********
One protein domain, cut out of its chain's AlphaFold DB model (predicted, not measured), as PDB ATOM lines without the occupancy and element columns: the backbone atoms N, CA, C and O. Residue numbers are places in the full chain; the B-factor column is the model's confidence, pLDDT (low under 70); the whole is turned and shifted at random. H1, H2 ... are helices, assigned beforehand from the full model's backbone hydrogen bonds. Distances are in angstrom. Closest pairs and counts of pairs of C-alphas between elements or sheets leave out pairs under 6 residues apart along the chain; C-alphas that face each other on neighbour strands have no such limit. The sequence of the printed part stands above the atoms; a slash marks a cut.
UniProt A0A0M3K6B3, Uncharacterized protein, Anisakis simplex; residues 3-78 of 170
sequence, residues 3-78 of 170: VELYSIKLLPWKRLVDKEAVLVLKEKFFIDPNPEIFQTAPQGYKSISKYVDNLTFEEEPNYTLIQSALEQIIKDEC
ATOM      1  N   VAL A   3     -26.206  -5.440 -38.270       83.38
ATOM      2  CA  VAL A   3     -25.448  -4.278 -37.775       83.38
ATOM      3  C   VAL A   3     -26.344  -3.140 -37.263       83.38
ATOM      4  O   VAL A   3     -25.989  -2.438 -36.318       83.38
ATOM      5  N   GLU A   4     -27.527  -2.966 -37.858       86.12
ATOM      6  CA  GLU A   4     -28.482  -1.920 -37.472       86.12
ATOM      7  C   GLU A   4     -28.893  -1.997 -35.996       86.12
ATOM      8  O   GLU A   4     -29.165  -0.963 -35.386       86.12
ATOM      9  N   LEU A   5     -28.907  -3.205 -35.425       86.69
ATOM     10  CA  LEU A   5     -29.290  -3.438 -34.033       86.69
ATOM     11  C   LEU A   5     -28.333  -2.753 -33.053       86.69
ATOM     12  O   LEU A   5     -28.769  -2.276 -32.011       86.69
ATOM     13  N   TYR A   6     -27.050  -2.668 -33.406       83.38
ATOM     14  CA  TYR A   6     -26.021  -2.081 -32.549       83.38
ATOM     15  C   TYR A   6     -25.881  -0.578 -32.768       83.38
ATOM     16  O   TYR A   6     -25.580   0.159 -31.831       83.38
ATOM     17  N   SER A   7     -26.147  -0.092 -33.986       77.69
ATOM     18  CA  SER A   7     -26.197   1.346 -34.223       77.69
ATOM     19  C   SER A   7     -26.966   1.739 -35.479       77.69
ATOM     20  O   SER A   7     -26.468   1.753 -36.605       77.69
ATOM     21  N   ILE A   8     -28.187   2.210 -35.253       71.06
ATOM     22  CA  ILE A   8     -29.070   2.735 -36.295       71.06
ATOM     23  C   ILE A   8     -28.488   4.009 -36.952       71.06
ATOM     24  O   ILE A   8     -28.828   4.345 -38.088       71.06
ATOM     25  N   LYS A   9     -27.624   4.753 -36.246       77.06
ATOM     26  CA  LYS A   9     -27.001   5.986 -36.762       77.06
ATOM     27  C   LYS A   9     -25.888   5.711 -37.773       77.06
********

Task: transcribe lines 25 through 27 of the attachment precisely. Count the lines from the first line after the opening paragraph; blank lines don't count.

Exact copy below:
ATOM     23  C   ILE A   8     -28.488   4.009 -36.952       71.06
ATOM     24  O   ILE A   8     -28.828   4.345 -38.088       71.06
ATOM     25  N   LYS A   9     -27.624   4.753 -36.246       77.06